Constructing the Longmen Shan eastern Tibetan Plateau margin: Insights from low-temperature thermochronology


Corresponding author: Y. Tian, School of Earth Sciences, University of Melbourne, Vic 3010, Australia. (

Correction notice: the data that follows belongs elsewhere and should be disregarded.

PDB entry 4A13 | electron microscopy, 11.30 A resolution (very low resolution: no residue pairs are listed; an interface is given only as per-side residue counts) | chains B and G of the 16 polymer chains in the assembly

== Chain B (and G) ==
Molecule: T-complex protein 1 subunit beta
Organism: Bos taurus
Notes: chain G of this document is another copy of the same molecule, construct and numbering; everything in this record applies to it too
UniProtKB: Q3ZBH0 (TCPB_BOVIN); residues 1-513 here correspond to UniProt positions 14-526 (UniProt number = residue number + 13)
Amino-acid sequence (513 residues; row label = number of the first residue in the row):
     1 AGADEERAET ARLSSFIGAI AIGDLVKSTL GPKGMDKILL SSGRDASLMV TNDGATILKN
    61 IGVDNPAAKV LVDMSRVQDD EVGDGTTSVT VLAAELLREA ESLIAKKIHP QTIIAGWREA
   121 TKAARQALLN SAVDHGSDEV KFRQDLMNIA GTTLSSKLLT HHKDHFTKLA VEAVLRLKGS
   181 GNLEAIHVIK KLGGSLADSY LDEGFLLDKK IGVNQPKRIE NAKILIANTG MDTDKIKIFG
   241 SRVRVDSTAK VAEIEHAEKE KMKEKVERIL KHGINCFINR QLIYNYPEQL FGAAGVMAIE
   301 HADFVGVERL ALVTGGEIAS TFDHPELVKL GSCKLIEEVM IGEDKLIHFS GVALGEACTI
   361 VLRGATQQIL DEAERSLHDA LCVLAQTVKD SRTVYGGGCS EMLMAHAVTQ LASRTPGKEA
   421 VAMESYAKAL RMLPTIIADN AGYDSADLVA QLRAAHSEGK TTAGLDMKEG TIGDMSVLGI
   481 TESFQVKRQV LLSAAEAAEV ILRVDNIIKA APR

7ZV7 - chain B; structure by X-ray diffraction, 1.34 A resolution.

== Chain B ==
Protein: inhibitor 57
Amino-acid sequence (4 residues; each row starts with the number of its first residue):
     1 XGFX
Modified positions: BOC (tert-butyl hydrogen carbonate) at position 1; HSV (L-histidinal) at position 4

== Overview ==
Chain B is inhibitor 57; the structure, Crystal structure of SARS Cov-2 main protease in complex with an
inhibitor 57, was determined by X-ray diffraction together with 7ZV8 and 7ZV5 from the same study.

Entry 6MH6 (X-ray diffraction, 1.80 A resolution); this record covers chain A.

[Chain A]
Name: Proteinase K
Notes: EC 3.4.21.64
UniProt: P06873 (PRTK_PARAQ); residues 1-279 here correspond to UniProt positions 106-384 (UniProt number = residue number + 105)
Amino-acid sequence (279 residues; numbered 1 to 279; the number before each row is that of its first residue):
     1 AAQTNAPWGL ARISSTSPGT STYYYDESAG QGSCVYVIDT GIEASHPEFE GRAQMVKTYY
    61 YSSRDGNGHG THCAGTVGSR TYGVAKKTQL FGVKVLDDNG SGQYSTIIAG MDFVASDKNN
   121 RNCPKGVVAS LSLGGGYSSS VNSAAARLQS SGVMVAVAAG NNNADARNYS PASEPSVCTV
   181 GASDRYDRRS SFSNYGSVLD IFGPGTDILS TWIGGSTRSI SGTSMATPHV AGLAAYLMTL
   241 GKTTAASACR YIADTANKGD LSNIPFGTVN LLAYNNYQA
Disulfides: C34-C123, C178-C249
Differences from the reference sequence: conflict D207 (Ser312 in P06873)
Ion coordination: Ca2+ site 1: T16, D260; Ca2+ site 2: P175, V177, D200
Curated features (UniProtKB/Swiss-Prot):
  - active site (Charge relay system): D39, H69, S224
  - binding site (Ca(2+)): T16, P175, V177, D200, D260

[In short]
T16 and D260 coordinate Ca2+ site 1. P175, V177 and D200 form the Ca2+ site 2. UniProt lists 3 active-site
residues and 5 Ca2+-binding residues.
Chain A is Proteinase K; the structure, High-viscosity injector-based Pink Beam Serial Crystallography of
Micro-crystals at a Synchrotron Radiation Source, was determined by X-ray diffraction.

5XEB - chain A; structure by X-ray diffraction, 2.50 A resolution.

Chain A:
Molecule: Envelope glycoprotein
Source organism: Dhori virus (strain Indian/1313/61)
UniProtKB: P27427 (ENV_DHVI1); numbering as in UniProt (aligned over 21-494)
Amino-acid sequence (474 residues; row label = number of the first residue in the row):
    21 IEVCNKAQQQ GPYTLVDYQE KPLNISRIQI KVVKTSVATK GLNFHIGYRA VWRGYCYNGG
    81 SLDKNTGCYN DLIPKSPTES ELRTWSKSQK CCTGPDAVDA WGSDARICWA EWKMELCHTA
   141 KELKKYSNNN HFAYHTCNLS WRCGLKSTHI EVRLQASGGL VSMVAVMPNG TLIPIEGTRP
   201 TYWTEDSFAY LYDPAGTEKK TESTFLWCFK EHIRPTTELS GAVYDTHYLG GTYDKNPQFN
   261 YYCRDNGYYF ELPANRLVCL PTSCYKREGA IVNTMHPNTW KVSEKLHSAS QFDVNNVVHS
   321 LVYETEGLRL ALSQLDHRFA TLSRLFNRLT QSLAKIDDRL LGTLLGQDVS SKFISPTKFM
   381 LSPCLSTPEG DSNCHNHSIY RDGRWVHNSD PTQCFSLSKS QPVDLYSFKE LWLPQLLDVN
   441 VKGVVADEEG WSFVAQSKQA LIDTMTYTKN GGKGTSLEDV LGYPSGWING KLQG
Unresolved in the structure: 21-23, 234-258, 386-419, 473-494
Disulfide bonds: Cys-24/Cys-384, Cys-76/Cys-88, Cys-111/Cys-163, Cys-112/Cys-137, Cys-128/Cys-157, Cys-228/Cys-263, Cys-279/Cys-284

[1] Contrasting models of upper crustal shortening versus lower crustal flow have been proposed to explain the formation of thickened crust in the Longmen Shan (LMS), eastern Tibetan Plateau (TP) margin. These models require different structural kinematics along the LMS, whose structural geometry is defined by three parallel NW-dipping fault zones. From foreland (southeast) to hinterland (northwest), they are the Guanxian-Anxian Fault, Yingxiu-Beichuan Fault (YBF), and Wenchuan-Maowen Fault (WMF). Newly derived and previously published low-temperature thermochronology data from the LMS were synthesized to constrain the spatial exhumation and test previous models. The results show that (1) exhumation increases abruptly across the range-bounding YBF, suggesting the fault being the main thrust boundary between the LMS and the Sichuan Basin to the east; (2) Younger Late Cenozoic cooling ages are found on the hinterland WMF, where a dichotomy of ages on the hanging wall versus footwall suggests Late Cenozoic thrust activity; and (3) toward the hinterland to the west, exhumation rates decrease twofold over a distance of ~30–40 km. This exhumation pattern indicates a westward decrease of tectonic uplift, providing the regional topography approached a steady state, whereby exhumation is in balance with tectonic uplift. The observed exhumation estimates support an upper crustal configuration where thrusts in the LMS merge gradually into a gentle detachment seated at a depth of ~20–30 km. Results of this study support a revised upper crustal thrusting model.